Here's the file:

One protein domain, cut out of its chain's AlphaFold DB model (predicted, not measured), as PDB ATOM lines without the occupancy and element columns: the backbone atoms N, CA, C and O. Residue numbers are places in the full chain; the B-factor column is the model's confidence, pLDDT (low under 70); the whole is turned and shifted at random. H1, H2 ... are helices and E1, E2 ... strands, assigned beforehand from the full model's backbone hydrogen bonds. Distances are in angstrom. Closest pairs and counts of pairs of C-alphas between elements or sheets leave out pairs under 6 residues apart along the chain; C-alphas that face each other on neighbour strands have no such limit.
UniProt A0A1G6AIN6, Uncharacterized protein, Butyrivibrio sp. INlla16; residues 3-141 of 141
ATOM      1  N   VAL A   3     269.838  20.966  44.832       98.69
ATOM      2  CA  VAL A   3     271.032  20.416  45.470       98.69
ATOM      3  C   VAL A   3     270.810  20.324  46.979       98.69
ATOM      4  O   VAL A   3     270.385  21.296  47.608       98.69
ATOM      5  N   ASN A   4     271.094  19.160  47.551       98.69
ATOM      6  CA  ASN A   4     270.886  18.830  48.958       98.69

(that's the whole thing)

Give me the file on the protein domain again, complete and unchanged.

One protein domain, cut out of its chain's AlphaFold DB model (predicted, not measured), as PDB ATOM lines without the occupancy and element columns: the backbone atoms N, CA, C and O. Residue numbers are places in the full chain; the B-factor column is the model's confidence, pLDDT (low under 70); the whole is turned and shifted at random. H1, H2 ... are helices and E1, E2 ... strands, assigned beforehand from the full model's backbone hydrogen bonds. Distances are in angstrom. Closest pairs and counts of pairs of C-alphas between elements or sheets leave out pairs under 6 residues apart along the chain; C-alphas that face each other on neighbour strands have no such limit.
UniProt A0A1G6AIN6, Uncharacterized protein, Butyrivibrio sp. INlla16; residues 3-141 of 141
ATOM      1  N   VAL A   3     269.838  20.966  44.832       98.69
ATOM      2  CA  VAL A   3     271.032  20.416  45.470       98.69
ATOM      3  C   VAL A   3     270.810  20.324  46.979       98.69
ATOM      4  O   VAL A   3     270.385  21.296  47.608       98.69
ATOM      5  N   ASN A   4     271.094  19.160  47.551       98.69
ATOM      6  CA  ASN A   4     270.886  18.830  48.958       98.69